Impact Investors Need to Get Two Things Right
People active in the impact investing ‘scene’ will have noticed that, despite the socially responsible investment industry now estimated to be a $12 trillion industry, things have slowed down a little.
John Halstead founder of the Founder’s Pledge and Hauke Hillebrandt from the Center for Global Development published an in-depth report on the state of impact investing. Their key observation/argument is that the whole concept of impact investing relies on tenuous assumptions, and that, if you intent to put your money to work to make the world a better place, we need to get to things right.
First, you need to have successfully identified a business that will make the world a better place if it succeeds. Sounds easy, yet, it’s complicated than it sounds. For example, even if you think solar panels will make the world a better place, funding a solar panel company isn’t guaranteed to do it; if the company displaces other solar panel companies and does a worse job, then its success won’t have improved anything.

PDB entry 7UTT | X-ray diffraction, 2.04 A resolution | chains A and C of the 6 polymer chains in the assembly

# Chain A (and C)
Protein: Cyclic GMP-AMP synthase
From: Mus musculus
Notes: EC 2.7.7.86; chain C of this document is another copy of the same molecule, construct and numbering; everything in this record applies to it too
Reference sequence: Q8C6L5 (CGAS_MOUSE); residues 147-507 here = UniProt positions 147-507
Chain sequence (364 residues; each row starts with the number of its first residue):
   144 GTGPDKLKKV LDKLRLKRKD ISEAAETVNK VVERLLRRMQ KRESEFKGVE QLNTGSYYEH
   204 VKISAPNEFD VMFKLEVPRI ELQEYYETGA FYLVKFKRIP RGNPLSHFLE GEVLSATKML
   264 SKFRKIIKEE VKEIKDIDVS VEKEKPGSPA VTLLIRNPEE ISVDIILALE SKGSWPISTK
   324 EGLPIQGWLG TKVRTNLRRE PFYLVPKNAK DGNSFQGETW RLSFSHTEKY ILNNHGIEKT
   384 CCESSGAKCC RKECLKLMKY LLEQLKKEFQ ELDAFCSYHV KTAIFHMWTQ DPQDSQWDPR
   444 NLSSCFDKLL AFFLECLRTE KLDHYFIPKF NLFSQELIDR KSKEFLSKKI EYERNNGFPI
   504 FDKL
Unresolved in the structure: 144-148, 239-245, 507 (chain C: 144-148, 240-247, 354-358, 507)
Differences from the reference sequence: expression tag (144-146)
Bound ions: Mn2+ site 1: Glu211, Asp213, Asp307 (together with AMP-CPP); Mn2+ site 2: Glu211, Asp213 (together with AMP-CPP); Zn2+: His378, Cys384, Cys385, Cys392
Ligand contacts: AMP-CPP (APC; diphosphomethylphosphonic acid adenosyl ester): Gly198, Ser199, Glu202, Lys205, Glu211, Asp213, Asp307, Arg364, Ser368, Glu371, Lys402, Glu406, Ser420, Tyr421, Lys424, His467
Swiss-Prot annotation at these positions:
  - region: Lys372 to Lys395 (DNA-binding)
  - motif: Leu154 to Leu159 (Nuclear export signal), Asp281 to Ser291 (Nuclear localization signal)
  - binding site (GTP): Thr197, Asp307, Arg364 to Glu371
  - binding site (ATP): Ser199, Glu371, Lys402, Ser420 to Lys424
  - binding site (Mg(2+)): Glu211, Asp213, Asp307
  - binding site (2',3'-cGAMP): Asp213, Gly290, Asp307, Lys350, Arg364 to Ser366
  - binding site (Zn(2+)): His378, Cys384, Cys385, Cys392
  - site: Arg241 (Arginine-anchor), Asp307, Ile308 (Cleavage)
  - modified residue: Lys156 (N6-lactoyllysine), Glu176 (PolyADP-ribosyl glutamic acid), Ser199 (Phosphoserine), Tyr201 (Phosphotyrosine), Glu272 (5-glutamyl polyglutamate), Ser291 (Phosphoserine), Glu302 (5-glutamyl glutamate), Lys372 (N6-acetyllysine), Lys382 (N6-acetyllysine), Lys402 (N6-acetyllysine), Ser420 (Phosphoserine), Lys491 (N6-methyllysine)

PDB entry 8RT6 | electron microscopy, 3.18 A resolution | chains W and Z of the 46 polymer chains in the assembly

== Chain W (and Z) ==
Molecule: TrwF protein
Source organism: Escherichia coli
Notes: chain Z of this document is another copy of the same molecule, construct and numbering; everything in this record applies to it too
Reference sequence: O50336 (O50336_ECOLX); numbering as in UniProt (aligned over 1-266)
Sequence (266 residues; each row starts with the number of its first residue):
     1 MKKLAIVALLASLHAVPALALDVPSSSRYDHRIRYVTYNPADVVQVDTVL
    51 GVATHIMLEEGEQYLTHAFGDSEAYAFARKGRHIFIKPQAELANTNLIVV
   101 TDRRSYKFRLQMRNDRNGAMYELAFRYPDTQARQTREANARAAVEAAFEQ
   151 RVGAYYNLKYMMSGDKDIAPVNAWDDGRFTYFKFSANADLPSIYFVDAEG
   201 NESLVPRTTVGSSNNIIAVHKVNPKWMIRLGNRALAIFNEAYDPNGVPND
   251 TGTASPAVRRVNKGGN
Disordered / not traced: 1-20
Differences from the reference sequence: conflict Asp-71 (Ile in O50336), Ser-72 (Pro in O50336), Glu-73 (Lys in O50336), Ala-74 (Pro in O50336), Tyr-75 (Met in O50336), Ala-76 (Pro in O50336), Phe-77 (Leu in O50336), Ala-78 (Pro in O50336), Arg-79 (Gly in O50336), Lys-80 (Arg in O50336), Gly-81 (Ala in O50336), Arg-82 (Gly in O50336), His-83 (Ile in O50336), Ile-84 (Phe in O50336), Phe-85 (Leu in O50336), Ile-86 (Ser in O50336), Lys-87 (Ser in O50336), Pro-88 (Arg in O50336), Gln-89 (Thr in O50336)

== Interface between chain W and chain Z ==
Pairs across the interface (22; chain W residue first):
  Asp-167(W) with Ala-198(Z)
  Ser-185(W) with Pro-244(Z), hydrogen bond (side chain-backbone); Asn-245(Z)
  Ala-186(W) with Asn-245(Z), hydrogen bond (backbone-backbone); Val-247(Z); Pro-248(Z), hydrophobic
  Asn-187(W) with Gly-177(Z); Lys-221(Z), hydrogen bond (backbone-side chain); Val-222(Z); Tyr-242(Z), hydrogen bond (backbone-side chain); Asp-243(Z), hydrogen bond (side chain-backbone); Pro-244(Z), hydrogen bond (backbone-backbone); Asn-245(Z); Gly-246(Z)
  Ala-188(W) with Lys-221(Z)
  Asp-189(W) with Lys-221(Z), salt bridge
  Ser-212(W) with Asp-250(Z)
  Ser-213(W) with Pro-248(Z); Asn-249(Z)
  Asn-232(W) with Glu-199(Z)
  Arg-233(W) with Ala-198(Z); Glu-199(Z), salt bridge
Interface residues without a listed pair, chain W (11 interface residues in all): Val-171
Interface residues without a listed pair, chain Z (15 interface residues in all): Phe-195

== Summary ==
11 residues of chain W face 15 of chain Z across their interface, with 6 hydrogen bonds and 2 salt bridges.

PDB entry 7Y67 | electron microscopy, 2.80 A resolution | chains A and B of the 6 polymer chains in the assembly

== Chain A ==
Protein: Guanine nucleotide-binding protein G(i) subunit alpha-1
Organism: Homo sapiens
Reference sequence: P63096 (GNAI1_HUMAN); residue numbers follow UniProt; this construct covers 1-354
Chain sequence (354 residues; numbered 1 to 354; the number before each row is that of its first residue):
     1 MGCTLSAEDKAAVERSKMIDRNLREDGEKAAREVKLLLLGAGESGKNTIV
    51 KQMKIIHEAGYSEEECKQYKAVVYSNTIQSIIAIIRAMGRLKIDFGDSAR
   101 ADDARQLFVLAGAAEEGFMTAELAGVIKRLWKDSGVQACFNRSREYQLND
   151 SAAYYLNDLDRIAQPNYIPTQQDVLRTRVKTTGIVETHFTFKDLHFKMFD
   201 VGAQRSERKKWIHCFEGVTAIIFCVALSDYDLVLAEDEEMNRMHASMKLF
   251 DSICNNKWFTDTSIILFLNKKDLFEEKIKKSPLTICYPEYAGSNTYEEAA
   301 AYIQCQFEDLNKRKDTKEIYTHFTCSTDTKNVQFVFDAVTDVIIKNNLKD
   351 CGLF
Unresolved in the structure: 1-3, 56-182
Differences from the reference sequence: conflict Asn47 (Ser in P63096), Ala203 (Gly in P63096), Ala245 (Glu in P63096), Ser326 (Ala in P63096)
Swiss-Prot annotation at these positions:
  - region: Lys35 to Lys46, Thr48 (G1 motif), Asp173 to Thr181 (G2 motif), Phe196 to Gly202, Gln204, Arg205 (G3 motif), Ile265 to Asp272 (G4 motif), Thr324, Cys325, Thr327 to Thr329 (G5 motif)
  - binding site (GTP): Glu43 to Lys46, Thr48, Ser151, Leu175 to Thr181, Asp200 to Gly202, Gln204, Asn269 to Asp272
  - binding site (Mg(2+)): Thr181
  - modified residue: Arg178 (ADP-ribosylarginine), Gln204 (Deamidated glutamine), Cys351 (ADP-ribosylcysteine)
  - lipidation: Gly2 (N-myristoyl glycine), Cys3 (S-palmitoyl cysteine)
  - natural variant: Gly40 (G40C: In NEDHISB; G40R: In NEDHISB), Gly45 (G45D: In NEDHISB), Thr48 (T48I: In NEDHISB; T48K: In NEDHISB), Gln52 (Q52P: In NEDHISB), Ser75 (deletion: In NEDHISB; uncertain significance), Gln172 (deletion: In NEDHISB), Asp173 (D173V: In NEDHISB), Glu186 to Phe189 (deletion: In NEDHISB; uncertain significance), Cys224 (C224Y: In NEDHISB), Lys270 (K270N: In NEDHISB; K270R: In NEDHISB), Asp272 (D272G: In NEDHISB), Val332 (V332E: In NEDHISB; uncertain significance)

“It is difficult to identify in advance which social programmes will work,” (…) “The path from action to social impact is usually not as you would expect. Socially beneficial businesses have to solve two very difficult optimisation problems simultaneously — turning a profit and having impact. Consequently, finding viable companies with enterprise impact will not be straightforward.”
Secondly, Halstead and Hillebrandt write, if you’ve found a business that is definitely having the desired impact on the world, you need what’s called “additionality” — a path by which your investment causes the business to be more successful than it would otherwise have been. That, too, is complicated. In a big stock market, there are lots of investors seeking the investment opportunities with the best-expected returns. If your opportunity has the best-expected returns, it will attract investment from those investors. That means you’re only helping if you are investing in the business when it does not have the best-expected returns.
While many impact investors don’t like to hear this, the report argues that impact investing generally does mean there is a trade-off between financial returns and social impact.
“There is a trade-off between financial returns and social impact,” the report concludes. If you’re getting market rate returns, there’s likely no “additionality.” If there’s additionality, returns will likely be below market rate.
Check out there entire report here.